Kate Johnson

March 14, 2012

March 14, 2012 (Orlando, Florida) — Nearly half of asthmatic children had bronchiolitis during their first year, after their first exposure to respiratory syncytial virus (RSV) season, suggesting this cause of bronchiolitis might be a promising target for asthma prevention, according to a study presented here at the American Academy of Allergy, Asthma and Immunology 2012 Annual Meeting.

However, the attributable risk analysis of almost 260,000 children is based on the assumption that RSV bronchiolitis causes asthma, said Kristina James, MD, a fellow in allergy and immunology at Vanderbilt University School of Medicine in Nashville, Tennessee.

Roughly 70% of infants have been infected with RSV by the time they are 1 year of age, and 100% have been exposed by 2 years of age, she explained, yet only some of those viral infections progress to bronchiolitis.

Dr. James and colleagues — who previously showed a dose–response relation between the severity of infant bronchiolitis and the likelihood of developing asthma, and that the highest prevalence of asthma is in children who required hospitalization for infant bronchiolitis — set out to determine the attributable risk and population-attributable risk of developing asthma based on a history of bronchiolitis during the RSV season.

"We did not confirm the cause of bronchiolitis beyond the fact that it was during RSV season, so we could have missed other causes," she acknowledged.

The population-based birth cohort study involved 258,628 children born from 1996 to 2008; 70,648 were from the California Kaiser Permanente Medical Care Program (KPMCP) and 187,980 were from Tennessee Medicaid (TennCare).

The minimum gestational age of the eligible infants, who had no chronic lung disease, was 32 weeks.

A total of 32,550 children (13%) from age 4.5 to 6.0 years received a diagnosis of early asthma, which was defined using an algorithm of International Classification of Diseases, Ninth Revision (ICD-9) codes and asthma medication use, said Dr. James.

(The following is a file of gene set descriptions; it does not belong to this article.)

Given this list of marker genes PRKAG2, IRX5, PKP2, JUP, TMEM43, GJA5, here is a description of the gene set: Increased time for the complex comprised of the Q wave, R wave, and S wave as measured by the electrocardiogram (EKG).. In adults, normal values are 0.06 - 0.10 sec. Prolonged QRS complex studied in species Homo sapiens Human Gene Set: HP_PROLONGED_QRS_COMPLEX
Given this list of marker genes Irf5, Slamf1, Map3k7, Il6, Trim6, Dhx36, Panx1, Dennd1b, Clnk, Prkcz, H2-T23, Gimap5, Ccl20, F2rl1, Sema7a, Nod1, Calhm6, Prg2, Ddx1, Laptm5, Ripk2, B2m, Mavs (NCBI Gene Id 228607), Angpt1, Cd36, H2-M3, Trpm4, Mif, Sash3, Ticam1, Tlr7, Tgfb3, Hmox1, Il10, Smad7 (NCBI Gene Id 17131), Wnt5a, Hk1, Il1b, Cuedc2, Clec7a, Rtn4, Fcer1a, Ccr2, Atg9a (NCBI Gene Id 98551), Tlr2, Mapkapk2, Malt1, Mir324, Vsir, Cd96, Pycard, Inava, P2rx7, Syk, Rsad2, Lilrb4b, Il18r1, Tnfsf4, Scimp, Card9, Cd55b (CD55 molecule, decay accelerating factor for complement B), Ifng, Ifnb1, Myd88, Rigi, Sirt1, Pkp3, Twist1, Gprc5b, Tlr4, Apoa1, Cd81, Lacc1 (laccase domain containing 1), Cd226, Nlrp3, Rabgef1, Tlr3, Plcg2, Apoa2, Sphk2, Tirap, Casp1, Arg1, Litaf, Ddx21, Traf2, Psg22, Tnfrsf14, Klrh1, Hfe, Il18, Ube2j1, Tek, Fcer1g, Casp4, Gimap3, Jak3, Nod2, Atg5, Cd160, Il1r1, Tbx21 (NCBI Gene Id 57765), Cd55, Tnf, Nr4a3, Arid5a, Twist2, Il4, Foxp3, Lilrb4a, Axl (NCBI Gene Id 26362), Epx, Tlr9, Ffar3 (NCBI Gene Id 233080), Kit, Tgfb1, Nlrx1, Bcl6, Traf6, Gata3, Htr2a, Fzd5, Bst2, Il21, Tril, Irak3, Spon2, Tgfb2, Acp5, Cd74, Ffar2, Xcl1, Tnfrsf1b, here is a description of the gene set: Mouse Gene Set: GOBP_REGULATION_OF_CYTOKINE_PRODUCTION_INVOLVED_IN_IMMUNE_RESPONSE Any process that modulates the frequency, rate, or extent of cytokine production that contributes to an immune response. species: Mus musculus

The researchers compared children with and without asthma. They found that almost double the number of children with asthma had had an infant bronchiolitis infection during RSV season, Dr. James reported.

Among the asthma patients, 16% of the KPMCP group and 23% of the TennCare group had a history of bronchiolitis; among nonasthmatic patients, the rates were 8% and 12%, respectively.

On the basis of these numbers, the researchers calculated the attributable risk of asthma from bronchiolitis during RSV season to be 50% in the KPMCP group and 46% in the TennCare group.

The population-attributable risk — the proportion of asthma in the total population that is attributed to bronchiolitis exposure — was calculated to be 10% in the KPMCP group and 12% in the TennCare group.

Despite significant differences in terms of race, maternal smoking, and maternal education, "what is very notable is how similar both the attributable risk and the population-attributable risk findings are in these 2 populations," said Dr. James.

The findings remained even after adjustment for possible covariates, including sex, race, gestational age, birthweight, maternal age, and maternal smoking.

Thus, preventing infant bronchiolitis during RSV season might be an effective asthma-prevention strategy, Dr. James explained.

In addition to the lack of laboratory confirmation of RSV as the cause of bronchiolitis, a limitation of the analysis is that it was confined to hospital records of bronchiolitis, which necessarily excluded mild cases that did not require treatment.

After hearing the presentation David Elkayam, MD, from the Bellingham Asthma, Allergy & Immunology Clinic in Washington, said these data "continue to strengthen the statistical association between RSV and asthma in children, but do not necessarily answer the question of whether RSV treatment or prevention prevents asthma. "We're still struggling in that regard," he told Medscape Medical News.

"There's a definite statistical correlation. Whether or not we can affect that with either antiviral or antibacterial medications remains to be seen," he said, adding that there is currently no preventive treatment for RSV.

"RSV is an equal-opportunity virus and will get all kids, all genders, all races," Dr. Elkayam explained. The underlying reason that some children go on to develop severe bronchiolitis and others do not may be the same reason that only some develop asthma.

"It's the chicken and egg question. Is this really their first asthma attack with the RSV, or does the RSV actually induce changes that lead to asthma? We're still unraveling that mystery."

Dr. James and Dr. Elkayam have disclosed no relevant financial relationships.

American Academy of Allergy, Asthma and Immunology (AAAAI) 2012 Annual Meeting: Abstract 922. Presented March 6, 2012.

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